December 22, 2017

Can dental problems cause health problems?

Many people ask, “Can dental problems cause health problems?” That’s a fair question. The simple answer is, “Yes.” But you might be surprised at just how closely related the two truly are.

A large amount of evidence shows the risks that go with poor oral health. Having bad teeth can affect your health in more ways than one. That’s because, if they enter your bloodstream, oral bacteria can inflame other body parts. Moreover, if you ignore oral health concerns, harm to overall health can take place quickly.

What kinds of health problems do bad teeth cause? The risks for heart disease, diabetes, stroke and Alzheimer’s all increase when oral infections spread through the body. Scientists also know: when dentists remove plaque from teeth, the body works better.

What about mental health?

The oral and mental health link is sometimes hard to see. However, in 2017, Hollywood actor Demi Moore talked about her experience with anxiety and oral health. While chatting with Tonight Show host Jimmy Fallon, Moore told of her personal fight with bruxism, which she said had destroyed several of her teeth.

Recently, the University of Michigan National Poll on Healthy Aging, looked at middle-aged oral health. The study found that 1 in 3 Americans in the 50-64 age range feel embarrassed by their teeth. In addition, 51% face the anxiety of not knowing how they’ll get dental insurance after 65.

Moreover, 13% of the sample said they were counting on Medicare or Medicaid to cover oral care needs after age 65. Yet, traditional Medicare does not cover the cost of routine dental work. Medicaid coverage for dental care is, sadly, often limited.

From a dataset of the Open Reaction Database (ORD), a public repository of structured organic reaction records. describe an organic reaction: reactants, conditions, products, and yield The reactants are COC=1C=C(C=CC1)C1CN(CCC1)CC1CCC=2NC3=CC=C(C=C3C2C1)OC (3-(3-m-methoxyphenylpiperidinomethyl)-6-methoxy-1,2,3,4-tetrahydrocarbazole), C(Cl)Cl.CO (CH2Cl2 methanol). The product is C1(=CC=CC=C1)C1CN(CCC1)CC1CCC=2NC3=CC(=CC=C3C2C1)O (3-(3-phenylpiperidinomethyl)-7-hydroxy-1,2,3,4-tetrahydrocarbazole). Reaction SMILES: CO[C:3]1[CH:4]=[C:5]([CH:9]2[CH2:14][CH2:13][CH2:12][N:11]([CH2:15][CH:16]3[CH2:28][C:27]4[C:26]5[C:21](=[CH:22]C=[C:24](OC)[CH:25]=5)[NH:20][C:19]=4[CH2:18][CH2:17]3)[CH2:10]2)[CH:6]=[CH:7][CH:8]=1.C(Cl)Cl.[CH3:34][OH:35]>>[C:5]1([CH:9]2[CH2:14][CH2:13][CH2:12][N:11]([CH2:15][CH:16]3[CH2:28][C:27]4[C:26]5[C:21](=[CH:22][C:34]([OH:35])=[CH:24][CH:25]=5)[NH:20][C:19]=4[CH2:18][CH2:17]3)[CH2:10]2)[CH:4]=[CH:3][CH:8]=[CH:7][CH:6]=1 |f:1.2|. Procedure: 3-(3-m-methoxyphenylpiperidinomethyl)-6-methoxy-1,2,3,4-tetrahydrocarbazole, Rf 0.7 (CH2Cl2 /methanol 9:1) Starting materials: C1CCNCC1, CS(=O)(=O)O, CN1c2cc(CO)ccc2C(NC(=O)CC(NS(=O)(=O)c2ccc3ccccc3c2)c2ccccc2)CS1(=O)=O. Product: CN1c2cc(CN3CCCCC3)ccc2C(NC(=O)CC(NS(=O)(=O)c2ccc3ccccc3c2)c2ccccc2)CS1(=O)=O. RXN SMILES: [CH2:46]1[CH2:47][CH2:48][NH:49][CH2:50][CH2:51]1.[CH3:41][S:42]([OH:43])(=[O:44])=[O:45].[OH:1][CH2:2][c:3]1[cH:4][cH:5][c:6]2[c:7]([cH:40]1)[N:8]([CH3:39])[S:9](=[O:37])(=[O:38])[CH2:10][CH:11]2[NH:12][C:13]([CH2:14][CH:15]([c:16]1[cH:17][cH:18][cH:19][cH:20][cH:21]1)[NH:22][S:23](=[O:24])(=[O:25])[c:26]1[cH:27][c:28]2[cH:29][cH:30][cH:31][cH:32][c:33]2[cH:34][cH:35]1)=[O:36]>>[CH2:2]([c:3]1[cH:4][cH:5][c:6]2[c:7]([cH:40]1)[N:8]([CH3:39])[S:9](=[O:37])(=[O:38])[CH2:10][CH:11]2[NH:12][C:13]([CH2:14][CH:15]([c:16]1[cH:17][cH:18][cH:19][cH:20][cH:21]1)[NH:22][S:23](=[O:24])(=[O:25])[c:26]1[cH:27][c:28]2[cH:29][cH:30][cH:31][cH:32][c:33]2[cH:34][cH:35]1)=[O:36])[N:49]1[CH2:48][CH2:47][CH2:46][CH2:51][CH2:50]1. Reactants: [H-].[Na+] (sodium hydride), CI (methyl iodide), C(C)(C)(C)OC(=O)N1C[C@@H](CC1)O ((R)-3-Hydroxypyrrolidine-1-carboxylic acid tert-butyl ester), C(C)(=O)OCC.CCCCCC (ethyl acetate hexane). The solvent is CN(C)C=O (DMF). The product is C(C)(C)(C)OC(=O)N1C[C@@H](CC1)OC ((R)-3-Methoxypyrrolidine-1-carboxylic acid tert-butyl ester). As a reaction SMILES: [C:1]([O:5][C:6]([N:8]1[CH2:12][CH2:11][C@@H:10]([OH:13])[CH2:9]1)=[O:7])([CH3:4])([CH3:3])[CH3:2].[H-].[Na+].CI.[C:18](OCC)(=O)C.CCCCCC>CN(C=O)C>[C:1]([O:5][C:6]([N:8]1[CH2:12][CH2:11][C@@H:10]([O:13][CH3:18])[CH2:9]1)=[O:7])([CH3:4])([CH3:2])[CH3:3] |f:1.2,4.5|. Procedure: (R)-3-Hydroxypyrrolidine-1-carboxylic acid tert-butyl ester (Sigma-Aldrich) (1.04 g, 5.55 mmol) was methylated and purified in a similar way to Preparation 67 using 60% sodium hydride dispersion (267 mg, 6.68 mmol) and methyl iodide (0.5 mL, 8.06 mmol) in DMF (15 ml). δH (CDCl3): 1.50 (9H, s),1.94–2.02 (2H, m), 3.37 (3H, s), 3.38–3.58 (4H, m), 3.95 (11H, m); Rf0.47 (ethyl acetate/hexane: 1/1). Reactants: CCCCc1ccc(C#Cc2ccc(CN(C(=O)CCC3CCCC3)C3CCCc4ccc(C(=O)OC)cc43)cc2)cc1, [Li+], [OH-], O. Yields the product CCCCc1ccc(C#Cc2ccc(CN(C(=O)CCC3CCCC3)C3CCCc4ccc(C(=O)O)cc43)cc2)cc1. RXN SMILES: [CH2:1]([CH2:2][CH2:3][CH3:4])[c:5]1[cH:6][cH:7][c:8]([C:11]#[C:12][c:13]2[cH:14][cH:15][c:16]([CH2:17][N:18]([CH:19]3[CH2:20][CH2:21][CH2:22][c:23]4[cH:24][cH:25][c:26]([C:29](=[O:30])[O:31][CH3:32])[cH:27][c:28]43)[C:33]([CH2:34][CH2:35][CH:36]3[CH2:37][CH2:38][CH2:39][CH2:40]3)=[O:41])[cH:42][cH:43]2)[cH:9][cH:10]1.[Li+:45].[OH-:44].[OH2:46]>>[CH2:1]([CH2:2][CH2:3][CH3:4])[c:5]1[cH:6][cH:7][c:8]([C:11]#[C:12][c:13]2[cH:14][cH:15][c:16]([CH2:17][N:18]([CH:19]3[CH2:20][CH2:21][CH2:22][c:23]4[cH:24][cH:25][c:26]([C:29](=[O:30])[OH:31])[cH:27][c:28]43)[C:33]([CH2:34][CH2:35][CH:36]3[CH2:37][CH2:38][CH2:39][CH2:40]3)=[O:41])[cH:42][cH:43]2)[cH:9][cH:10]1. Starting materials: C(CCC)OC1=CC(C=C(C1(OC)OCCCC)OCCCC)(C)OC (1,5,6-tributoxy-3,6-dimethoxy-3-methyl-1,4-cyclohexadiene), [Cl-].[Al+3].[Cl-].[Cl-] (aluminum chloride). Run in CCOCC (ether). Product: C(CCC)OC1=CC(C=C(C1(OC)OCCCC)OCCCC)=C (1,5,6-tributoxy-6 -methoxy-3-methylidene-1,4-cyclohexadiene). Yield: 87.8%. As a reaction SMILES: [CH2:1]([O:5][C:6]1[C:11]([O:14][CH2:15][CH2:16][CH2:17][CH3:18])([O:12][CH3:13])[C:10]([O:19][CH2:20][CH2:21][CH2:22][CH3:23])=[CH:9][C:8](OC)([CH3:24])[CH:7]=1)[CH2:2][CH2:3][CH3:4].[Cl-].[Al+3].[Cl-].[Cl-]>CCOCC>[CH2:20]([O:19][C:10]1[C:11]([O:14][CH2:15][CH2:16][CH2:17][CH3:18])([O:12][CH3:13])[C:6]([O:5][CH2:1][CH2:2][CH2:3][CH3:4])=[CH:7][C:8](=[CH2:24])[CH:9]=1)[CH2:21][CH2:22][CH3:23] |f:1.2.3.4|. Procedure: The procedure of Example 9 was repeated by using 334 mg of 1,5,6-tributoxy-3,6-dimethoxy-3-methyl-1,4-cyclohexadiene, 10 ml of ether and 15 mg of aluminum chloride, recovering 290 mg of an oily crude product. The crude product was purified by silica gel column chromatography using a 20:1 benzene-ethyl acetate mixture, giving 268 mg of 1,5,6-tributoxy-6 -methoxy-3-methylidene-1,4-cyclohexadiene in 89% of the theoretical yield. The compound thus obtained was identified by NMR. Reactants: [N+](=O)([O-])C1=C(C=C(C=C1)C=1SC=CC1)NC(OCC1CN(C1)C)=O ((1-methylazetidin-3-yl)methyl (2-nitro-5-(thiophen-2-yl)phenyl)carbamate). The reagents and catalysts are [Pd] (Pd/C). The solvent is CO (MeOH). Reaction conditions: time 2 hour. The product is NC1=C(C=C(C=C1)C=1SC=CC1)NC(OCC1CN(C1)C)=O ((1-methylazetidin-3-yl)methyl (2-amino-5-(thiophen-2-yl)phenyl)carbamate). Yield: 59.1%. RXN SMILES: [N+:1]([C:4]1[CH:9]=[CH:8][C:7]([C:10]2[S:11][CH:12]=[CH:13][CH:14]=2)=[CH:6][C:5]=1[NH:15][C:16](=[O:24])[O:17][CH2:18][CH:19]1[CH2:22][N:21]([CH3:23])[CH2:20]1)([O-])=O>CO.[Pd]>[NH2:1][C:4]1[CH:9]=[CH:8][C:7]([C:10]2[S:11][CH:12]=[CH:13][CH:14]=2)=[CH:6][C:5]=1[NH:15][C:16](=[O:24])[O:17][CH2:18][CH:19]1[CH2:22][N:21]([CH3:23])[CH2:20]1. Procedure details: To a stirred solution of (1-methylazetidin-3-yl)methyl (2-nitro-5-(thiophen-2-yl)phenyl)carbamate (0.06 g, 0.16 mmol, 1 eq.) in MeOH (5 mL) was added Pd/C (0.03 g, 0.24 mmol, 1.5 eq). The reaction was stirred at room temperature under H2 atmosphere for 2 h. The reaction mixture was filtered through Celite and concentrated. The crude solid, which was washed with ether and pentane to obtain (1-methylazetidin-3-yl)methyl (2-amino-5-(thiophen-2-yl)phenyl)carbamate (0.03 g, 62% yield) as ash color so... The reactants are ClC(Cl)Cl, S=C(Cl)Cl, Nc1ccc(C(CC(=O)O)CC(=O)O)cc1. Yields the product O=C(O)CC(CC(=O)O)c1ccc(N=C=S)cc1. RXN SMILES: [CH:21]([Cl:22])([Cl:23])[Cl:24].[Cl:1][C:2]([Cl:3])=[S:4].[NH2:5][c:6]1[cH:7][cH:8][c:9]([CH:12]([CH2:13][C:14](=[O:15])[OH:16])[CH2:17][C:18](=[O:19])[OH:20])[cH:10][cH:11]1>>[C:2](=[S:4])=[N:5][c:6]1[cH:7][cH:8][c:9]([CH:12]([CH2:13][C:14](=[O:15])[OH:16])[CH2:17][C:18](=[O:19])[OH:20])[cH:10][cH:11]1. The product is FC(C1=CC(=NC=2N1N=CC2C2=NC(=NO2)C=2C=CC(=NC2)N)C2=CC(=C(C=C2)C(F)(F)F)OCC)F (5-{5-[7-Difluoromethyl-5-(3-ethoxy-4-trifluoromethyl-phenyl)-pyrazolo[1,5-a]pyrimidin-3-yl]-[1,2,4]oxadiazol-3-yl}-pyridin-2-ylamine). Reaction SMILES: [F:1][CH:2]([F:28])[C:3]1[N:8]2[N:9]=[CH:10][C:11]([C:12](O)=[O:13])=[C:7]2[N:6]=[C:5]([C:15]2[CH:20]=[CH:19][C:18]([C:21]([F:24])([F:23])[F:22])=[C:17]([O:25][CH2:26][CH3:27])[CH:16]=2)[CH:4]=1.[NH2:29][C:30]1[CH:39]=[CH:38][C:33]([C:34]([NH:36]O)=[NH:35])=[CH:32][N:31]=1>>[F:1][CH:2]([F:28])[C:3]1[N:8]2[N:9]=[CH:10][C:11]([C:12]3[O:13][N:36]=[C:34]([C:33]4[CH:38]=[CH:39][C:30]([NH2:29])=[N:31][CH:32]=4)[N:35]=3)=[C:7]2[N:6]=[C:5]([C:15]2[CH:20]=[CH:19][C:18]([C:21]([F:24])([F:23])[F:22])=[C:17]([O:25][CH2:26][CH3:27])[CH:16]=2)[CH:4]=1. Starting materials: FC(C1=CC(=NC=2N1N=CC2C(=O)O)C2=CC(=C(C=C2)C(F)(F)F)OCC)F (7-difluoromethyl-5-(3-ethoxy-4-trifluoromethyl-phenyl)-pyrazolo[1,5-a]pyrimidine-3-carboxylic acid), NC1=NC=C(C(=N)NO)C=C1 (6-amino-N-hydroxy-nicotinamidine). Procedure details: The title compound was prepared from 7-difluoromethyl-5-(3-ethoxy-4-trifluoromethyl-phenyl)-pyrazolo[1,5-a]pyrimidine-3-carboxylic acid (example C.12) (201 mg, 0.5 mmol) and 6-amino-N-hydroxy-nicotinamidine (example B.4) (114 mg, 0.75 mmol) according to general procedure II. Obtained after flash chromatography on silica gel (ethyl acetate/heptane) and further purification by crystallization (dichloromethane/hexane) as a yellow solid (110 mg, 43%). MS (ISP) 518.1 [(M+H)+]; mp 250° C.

Can dental problems cause health problems? You bet they can.

Can dental problems cause health problems?

There’s no doubt about it: a close link exists between oral health and overall health.

There is little room for doubt that oral health affects far more than just your teeth. Looked at the other way around, oral health can help ensure overall health. Oral health starts with regular dental hygiene. However, it doesn’t stop there. A regular dental checkup is vital.

The observations your dentist makes during a checkup aren’t just limited to oral hygiene. Simply by looking in your mouth, your dentist can tell whether you’ve been under excessive stress, suffer acid reflux, drink excessively, are at risk for diabetes, and a host of other issues.

The benefits of oral health are things we all want. A longer life, higher income, more money in the bank, less stress and a better love life are all linked to oral health.

Make Your Oral Health a Priority

So, if you haven’t made a resolution for the new year, how about this: Resolve to make 2018 your year of oral health. Your heart will thank you, your waistline may thank you – who knows, your lover may even find a special way to thank you.

Best wishes for a happy, healthy New Year!

Read next: 5 Reasons Healthy Smiles Lead to Success

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